The rain dried up, the clouds parted and like magic they did not return. Instead the Commonwealth 70th Anniversary celebration party was filled with warmth, sunshine and a fine selection of lemonades, wine, too…
The event wasn’t just a party but also an awards ceremony for the very first Innovation for Sustainable Development Awards. Prince Harry, the Duke of Sussex, was in attendance at the ceremony. With the Commonwealth Secretary-General, Patricia Scotland, he greeted and congratulated the winners.
The Duke was present in his role as Commonwealth Youth Ambassador, this time congratulating both the young and older winners. His presence at the event added an extra buzz and excitement to both the awards and the occasion. 70 years is a big cause for celebration.
But what does 70 years of the commonwealth mean?
Secretary-General Patricia Scotland explained it to 7Dnews. She said, “The commonwealth comes from our common identity, our common history, our common language, our common institutions and our common parliaments, and so they did something which had never been done before.”
“I think it’s a quite remarkable achievement, the British empire was one on which the sun never set, many of the countries struggled to get their independence… … so you would have thought this was going to be a separation.”
But the separation grew into a global union within which there are now 53 participant countries which spread across all continents.
“We may have been separated because we decided to take independence, but we remain interdependent.”
Baroness Scotland sees this interdependence as an example for the world. A way to stop climate change, tackle poverty and inequality, provide food for the world and create a brighter and better future. How do we do this? Scotland jokingly refers to the comments that suggest she has been turning the Commonwealth into Match.com. “I see a need in one country and introduce them to another country where they are already effectively dealing with the issue.”
Scotland’s vision of the Commonwealth is one that transcends politics and is instead focused on developing NGO work. In a time of Brexit negotiations, this vision of global unity and collaborations is rather refreshing.
These were not only the views of the Secretary-General but of all those in attendance at the Commonwealth Garden party. The guests in attendance were varying in nationality, profession and age; the one thing they had in common was their link with the Commonwealth.
The Innovation awards are a way of encouraging roots-up development that can then be shared with the rest of the Commonwealth. These small, growing, or now big, businesses all fall within one of the core values of the Commonwealth Charter.
To be eligible to win the competition they had to meet one of the five Ps. People, prosperity, planet, peace and partnership. There were three prizes for each category, with the winners coming from St Lucia, to Pakistan, to Australia.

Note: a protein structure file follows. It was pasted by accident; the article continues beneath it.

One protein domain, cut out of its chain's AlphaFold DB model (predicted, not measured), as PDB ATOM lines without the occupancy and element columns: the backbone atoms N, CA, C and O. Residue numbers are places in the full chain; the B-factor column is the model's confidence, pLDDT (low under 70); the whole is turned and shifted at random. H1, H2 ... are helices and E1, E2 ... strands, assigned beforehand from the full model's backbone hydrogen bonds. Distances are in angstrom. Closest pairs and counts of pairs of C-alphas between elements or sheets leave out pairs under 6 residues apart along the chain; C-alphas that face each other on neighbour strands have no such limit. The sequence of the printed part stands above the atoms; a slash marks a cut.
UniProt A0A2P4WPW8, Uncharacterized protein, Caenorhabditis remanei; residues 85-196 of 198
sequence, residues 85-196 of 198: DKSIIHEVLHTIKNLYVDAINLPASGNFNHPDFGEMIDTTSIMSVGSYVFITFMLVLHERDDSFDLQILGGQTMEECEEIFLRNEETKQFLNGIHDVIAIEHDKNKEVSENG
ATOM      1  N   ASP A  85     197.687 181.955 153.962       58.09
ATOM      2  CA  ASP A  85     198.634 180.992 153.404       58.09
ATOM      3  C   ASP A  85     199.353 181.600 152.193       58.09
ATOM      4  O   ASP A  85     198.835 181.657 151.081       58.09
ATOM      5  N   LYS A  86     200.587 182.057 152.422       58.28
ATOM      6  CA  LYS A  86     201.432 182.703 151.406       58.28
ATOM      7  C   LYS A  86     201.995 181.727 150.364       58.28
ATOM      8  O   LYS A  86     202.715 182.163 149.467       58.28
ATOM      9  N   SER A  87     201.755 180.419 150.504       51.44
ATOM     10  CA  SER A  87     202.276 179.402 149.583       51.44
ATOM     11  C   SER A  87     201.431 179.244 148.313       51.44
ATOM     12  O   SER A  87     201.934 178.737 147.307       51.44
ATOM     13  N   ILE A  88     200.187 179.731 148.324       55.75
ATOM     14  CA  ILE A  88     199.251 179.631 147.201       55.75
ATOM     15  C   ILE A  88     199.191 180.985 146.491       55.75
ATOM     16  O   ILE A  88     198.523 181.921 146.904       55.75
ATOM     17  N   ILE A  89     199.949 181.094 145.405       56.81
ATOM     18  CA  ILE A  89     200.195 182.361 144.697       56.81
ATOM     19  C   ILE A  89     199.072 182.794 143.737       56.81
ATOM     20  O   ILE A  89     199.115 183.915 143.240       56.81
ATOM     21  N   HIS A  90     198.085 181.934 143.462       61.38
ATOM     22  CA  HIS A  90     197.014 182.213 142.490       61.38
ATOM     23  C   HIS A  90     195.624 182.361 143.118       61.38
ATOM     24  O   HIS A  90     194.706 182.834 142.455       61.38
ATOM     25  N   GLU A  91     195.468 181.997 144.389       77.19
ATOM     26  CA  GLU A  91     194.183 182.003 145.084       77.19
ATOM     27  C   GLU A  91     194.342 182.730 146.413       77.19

7Dnews was luckily enough to be able to interview Leilua Lino the 18-year-old winner in the Peace category, for creating a Peace Garden now used by the Samoa Victim Support Group (SVSG) to assist victims of domestic and sexual abuse in their healing process.
Leilua created the garden as a way to bring peace back into her life following her father raping her at age 9. Leilua took 3 years to let anyone know what had happened. In 2011 she was evacuated from her home by the SVSG. She created the Peace Garden in 2017 and testified against her father in court in 2019. He was sentenced to 29 years in prison.
Leilua now works with the SVSG and her mother as a voice for change and victims, speaking at schools, shelters and communities all around Samoa. She has inspired more than 100 children to come forward and report sexual abuse. Leilua’s message for the world is simple, “If I can speak so can you. Report what happened, and you will help other’s too”.
Also, amongst the winners was Nitesh Kumar Jangir, from India, who won under the category of people. He created Saans; a breathing support device for neonatals, that can be powered in numerous ways making it usable in areas that struggle to access normal resources such as water, electricity and even healthcare. The specialised CPAP machine can be operated manually and requires minimal levels of training and skill to use.
Rosette Muhoza founder of My Green Home, was the only female winner in the Planet category. The Rwandan woman created the organisation to deal with urban waste in a way that would best impact the community and the environment.
After speaking to the winners it’s not surprising to see why the Secretary-General has so much hope. There is no doubt the world is filled with incredible people working and fighting for change.